Support for Caregivers of Older Adults
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Urinary Incontinence

 
 Overview    ↓ next top ↑
  • Urinary incontinence is a common problem in older adults.
  • There are three major types of incontinence: urge, stress, and overflow.
  • The health care provider will conduct a physical examination and tests, and discuss strategies for management.
  • Management may involve conservative treatment, medications, surgery, and/or incontinence supplies.
  • Incontinence can usually be successfully treated.
 
 Introduction    ↓ next top ↑
  • Urinary incontinence – the involuntary loss of urine – is a common problem among older adults.
    • One in three women and one in six men, over the age of 65, living in the community suffer from this problem.
  • Urinary incontinence is not a normal part of aging. Many seniors are embarrassed to talk about it, and some believe that nothing can be done.
  • However, urinary incontinence can be assessed and managed successfully.

 
 What You Should Know    ↓ next top ↑
 
  How Urine is Made 
  • The body absorbs liquids you drink into the bloodstream through the stomach and gut. Any extra liquids and other waste products are cleared from the blood by the kidneys in the form of urine.
  • The urine flows from the kidneys through tubes called ureters, and is stored in a sac called the urinary bladder.
  • When you are ready to pass urine, the sphincter at the bottom of the bladder relaxes and allows the urine to pass down a tube called the urethra so it can be expelled from the body.
 
 Types of Incontinence    ↓ next top ↑

There are three main types of incontinence.
  1. Urge Incontinence: This is the most common type of incontinence. Older people with urge incontinence may:
    • leak urine when they cannot get to the bathroom quickly enough
    • urinate very often, both day and night
    • leak large amounts of urine and wet their clothes
  1. Stress Incontinence: This is the loss of urine with certain activities. People with stress incontinence may leak urine when they sneeze, cough, laugh, or exercise. Leakage usually happens in small amounts and occurs during the day.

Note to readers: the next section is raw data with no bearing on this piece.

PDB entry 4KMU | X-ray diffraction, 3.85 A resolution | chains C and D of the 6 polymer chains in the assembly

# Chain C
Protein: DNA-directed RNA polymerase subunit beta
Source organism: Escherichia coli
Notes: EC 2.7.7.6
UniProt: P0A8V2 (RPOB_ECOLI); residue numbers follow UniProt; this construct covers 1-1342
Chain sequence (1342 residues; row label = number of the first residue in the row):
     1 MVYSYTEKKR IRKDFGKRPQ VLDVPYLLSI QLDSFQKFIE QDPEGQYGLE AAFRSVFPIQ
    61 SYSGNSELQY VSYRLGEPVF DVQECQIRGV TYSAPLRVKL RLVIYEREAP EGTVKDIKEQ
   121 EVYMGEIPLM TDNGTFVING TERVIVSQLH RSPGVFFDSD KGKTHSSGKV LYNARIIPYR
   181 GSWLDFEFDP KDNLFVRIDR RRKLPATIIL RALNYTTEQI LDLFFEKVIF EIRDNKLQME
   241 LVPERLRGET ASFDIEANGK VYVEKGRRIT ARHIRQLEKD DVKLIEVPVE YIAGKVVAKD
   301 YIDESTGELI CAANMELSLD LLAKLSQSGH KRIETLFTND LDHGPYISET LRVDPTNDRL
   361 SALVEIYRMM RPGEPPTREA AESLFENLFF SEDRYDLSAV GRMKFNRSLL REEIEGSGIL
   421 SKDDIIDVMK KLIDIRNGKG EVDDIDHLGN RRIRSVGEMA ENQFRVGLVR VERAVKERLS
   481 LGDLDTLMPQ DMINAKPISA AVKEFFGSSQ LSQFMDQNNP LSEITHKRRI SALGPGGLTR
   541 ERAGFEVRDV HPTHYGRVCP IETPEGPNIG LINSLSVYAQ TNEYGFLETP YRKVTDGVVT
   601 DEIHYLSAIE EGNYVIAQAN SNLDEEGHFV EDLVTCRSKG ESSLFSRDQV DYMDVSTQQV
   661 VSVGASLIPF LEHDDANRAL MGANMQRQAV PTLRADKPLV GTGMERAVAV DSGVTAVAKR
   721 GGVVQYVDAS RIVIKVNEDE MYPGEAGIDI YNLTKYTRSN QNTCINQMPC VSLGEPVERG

1. Overflow Incontinence: People with overflow incontinence cannot empty their bladders completely. They may:
    • lose small amounts of urine day or night
    • often feel they have to empty the bladder, but cannot
    • pass only small amounts of urine despite straining
 
  Other Causes of Urinary Incontinence    ↓ next top ↑

Incontinence may be temporarily caused by:

  • urinary tract and vaginal infections
  • some medications
  • constipation
  • high blood glucose (sugar) levels
  • stones in the bladder
  • immobility (not being able to move around)


 
 Management of Urinary Incontinence    ↓ next top ↑

Management of urinary incontinence requires a step-wise approach.
  • The first step is to tell the health care provider (e.g., family doctor, public health nurse, homecare nurse) about the problem with incontinence.
  • The second step is to find out the cause of the incontinence. This usually requires a history and a physical examination. Even though the older person may be embarrassed to describe the pattern of the incontinence, these details can help to pinpoint the cause. Also make sure the doctor or nurse know of all the medications taken. A vaginal or a rectal examination may be part of the physical examination. Also, certain tests may be done (e.g., blood and urine tests, bladder scans, cystoscopy).
  • The third step is to treat the type and cause of the incontinence. This may be done by conservative treatment, medications, surgery, and/or the use of incontinence products.
 
 Treatment of Urinary Incontinence    ↓ next top ↑

Conservative Treatment
– older people can do these techniques themselves:
  • Empty the bladder regularly, every two to three hours.
  • Drink 6 to 8 cups of liquids daily. Decrease intake of liquids after supper.
  • Avoid alcohol. Reduce the total amount of coffee and tea. Do not drink these after supper or close to bedtime.
  • Exercise pelvic floor muscles regularly by squeezing them
Medications the most common types of medicine are those to:
  • Treat infection.
  • Replace hormones.
  • Stop abnormal bladder contractions.
  • Tighten the sphincter muscle.
Surgery is sometimes needed to help treat certain causes of incontinence:
  • Removal of tissue that is causing a blockage (e.g. Prostate).
  • Return of bladder to its proper position for women with stress incontinence.
  • Dilate (expand) the urethra if it is narrowed.
Incontinence products: Many types of incontinence products are available. These include different types of diapers, soaker pads, special underwear, male and female urinals, and different types of catheters.
 
 Resources  top ↑

Health Canada
  • Seniors and Aging - Bladder Control Problems (Incontinence) provides lots of information about the topic.
The Canadian Continence Foundation
  • Main Website: The Foundation was formed in 1986 to address the needs of consumers experiencing urinary incontinence.
  • Information about Incontinence: This comprehensive site provides information, downloadable documents and videos for purchase.
American Geriatrics Society
  • Eldercare at Home is a resource for families and friends who are caring for older people at home. Chapter 10 – Incontinence provides detailed information.
Mayo Clinic
  • The Mayo Clinic's Diseases and Conditions – Urinary Incontinence also provides a comprehensive article about incontinence.
Urology Channel
  • Urology Channel provides a featured video, Overactive Bladder: How To Take Back Control.
Merck Source
  • The Merck Source website provides links to more detailed information about urinary incontinence.
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